Salad season is upon us. I’m happy any time I can make a main dish salad and avoid heating up the kitchen. Heating up the grill, however, is a not a problem. My husband grilled a beef tenderloin the other night, and with the leftovers we made Thai Beef Salad (flank steak works well too).
If you don’t have lemongrass for the dressing, you can omit it. I usually have some growing in a pot, and it’s very easy to propagate (I’ve done this before with lemongrass purchased at the grocery store). My biggest problem is keeping my dogs away from it — they chew it, I think, to help with digestion. I keep moving it higher, and they keep seeking it out:
Jasper munching on some lemongrass
But don’t omit the fish sauce! I keep a bottle of Three Crab fish sauce on hand. It’s available in asian markets and most large grocery stores, and was recommended to me by a Vietnamese chef:
Adjust the heat of the dressing to your liking by altering the amount of crushed red pepper. The vegetables for the salad are suggestions — use whatever you like in whatever quantity you desire (I like the cool crunch that cucumbers provide, but didn’t have any on hand when I made it this time).
Place all dressing ingredients in a medium bowl. Mix together until brown sugar is dissolved and ingredients are well combined. Add the sliced beef and allow to sit in dressing while preparing the rest of the salad.
Place chopped lettuce in a large shallow bowl or platter. Using tongs, remove beef from dressing and mound in center of lettuce. Pour dressing over lettuce around beef. Arrange tomatoes, red onions, cucumbers (or whatever vegetables you are using) decoratively around beef. Scatter shallots and chiles over salad. Garnish with mint. Serve at room temperature.
*To mince the lemongrass, use the woody stalk, peeling off the outer layer. Mash the stalk by whacking it with the flat side of a knife, then finely mince.
A great warm weather meal
Grilled tenderloin is the star of this salad
Special thanks to my friend Tori for the exotic wood salad servers she brought me as a souvenir from her recent trip to Thailand:
Tamales are a holiday tradition in Texas and elsewhere. Traditional tamales begin with a dough called masa, made from nixtamalized corn (soaked and cooked in an alkaline solution, usually limewater, and then hulled) or a masa mix, such as Maseca, and lard (gasp!) or vegetable shortening, or even butter. The masa is spread on corn husks or plantain leaves, with a few tablespoons of sweet or savory filling, folded up into a neat little packet, and then steamed until the masa is firm.
Tamales are eaten year-round, but during the holidays, they are extremely popular. Perhaps this is because making tamales is usually done in large batches — tens, if not hundreds, at a time — and is a nice way to bring generations together to assemble them.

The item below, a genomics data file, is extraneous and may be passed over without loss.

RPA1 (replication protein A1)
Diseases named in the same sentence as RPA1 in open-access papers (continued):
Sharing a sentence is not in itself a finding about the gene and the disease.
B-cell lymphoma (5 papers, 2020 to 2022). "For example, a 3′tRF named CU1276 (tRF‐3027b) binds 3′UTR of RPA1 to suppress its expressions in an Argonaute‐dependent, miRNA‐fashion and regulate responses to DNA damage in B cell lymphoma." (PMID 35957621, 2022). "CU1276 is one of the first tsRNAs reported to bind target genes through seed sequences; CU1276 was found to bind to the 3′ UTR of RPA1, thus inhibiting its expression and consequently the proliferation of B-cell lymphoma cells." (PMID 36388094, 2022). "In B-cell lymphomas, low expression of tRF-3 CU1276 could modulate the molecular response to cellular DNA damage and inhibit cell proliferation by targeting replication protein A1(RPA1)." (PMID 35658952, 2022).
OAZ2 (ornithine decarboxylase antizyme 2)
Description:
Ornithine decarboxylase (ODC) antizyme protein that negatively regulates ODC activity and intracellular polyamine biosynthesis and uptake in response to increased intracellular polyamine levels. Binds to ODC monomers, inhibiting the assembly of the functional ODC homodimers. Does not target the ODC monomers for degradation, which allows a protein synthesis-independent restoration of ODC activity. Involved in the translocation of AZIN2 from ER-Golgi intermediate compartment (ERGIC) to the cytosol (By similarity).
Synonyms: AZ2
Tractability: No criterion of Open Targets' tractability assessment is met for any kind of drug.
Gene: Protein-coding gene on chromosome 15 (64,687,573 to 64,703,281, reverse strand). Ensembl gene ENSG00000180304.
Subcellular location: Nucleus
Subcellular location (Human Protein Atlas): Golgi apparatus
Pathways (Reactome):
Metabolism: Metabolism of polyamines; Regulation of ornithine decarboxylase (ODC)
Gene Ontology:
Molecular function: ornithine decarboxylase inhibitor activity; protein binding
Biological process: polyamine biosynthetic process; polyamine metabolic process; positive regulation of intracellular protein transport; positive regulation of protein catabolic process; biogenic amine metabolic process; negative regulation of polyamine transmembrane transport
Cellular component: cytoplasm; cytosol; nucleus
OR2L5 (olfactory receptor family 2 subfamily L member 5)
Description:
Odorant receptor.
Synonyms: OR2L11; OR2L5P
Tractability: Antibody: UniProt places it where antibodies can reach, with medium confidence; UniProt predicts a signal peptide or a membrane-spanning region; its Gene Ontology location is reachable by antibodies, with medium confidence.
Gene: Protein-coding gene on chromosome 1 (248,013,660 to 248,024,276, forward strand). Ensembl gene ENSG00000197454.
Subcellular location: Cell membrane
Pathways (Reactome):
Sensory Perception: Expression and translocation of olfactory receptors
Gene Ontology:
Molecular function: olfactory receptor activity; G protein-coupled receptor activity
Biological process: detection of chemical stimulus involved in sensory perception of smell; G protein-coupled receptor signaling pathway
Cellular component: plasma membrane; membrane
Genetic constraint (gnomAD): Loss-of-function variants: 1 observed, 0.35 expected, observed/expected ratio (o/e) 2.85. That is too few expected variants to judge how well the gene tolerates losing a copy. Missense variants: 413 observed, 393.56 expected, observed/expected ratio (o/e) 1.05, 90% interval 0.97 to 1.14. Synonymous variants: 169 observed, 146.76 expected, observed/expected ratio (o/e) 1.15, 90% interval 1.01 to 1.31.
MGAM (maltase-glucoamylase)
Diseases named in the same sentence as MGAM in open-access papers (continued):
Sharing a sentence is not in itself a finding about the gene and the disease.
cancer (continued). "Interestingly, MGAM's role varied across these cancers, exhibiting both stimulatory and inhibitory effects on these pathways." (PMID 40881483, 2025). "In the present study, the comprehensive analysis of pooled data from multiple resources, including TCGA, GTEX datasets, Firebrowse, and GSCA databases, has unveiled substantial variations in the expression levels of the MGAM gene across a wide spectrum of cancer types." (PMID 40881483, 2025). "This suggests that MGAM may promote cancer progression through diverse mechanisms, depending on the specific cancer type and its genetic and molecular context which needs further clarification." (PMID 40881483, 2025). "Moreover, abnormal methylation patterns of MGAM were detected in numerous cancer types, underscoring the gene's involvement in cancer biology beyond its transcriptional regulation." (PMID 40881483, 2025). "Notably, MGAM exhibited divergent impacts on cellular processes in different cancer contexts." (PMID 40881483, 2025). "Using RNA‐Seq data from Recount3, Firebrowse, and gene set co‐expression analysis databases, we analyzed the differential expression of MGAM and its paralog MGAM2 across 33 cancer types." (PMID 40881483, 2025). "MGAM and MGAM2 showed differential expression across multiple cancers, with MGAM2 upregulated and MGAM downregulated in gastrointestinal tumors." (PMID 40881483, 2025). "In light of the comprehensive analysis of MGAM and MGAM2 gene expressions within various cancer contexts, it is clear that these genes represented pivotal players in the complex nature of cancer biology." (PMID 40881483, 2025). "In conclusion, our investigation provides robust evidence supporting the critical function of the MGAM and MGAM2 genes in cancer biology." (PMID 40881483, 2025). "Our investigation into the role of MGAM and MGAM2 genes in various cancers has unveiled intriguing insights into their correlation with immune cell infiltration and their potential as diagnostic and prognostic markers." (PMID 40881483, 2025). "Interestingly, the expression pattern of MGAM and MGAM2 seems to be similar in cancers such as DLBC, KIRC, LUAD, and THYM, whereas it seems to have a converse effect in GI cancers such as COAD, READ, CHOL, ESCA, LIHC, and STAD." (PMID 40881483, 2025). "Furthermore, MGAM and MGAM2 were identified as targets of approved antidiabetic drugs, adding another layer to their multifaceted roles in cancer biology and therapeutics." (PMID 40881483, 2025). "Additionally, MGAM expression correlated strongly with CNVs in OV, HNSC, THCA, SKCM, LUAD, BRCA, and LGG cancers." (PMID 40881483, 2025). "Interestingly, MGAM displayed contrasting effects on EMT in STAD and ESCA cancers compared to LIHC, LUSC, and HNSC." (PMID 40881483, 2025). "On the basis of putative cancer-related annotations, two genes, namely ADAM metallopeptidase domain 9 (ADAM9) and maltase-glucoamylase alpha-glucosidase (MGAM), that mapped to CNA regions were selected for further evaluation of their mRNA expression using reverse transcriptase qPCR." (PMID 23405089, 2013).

There are several ways to get your tamale holiday fix. Most Mexican restaurants sell them this time of year — some even set up tamale stands:
If you’re lucky, someone in your office has a grandmother or aunt that sells homemade tamales this time of year (if so, do yourself a favor and get a dozen or two). You can also order them online — Texas Tamale Company has some nice sets that make welcome gifts, especially for out-of-state friends. Or . . . you can make your own.
Yep, this year I finally learned how to make tamales. I signed up for a Tamales 101 class with Sylvia Casares, owner of Sylvia’s Enchiladas and Houston’s unofficial Enchilada Queen.
The first part of the class was instructional, where we watched Sylvia prepare the several ingredients necessary to make the tamales. Sylvia chatted while preparing chile sauce, pork filling, and masa, sharing bits about her life, Mexican food, and the antiques that decorate her attractive restaurant.
Complimentary beverages were served, including margaritas.
Too young for a margarita? A virgin pina colada will do.
Once all the components were ready, Sylvia showed us how to spread the masa on the pre-soaked corn husk, and how much filling to add:
At this point, the class moved to the dining room, where each person had their own tamale-making station:
And away we rolled! One of the staff admired my tamales and declared them perfect:
We packed up our tamales for steaming at home (which, I must say, were quite tasty, with a perfect masa-to-filling ratio). Before leaving we were also treated to a plate of enchiladas, a tamale, and a taco (which I unfortunately scarfed down without taking a picture).
Will I ever make tamales at home? I’d like to think so, although on a smaller scale, and probably without lard. I am also intrigued by the idea of sweet tamales, which Sylvia described to us, and which take significantly less preparation. Perhaps this will become a new holiday tradition for my family.
In the event you might like to try your hand at tamales, or are interested in seeing what’s involved, I’m including the recipes from the class (there’s a separate recipe for each component). These recipes will make approximately 5 dozen tamales. If making tamales seems involved, it’s because it is — that’s why it’s fun to do it with several people. The fillings below (Pork Guisado and/or Pollo Guisado) can be prepared a day or two in advance. Note that Sylvia’s masa is different than that used in most tamales (and also tastier), because it’s flavored with a chile sauce — most consist of only masa and lard or vegetable shortening.
1 whole chicken, approximately 3 pounds, cut into 8 pieces, skin removed
4 cups water
1 tablespoon salt
1 large onion, diced
4 garlic cloves, minced
1-1/2 teaspoons black peppercorns
2 bay leaves
2 teaspoons cumin seeds
1 large tomato, cored, seeded, and diced
½ cup tomato sauce
Place the chicken, water, and salt in a large stockpot and cook over medium heat for 30 minutes. When cool enough to handle, remove the chicken from the pot and shred the chicken into small pieces. Reserve the broth.
Using a mortar and pestle, grind the garlic, peppercorns, and cumin seeds.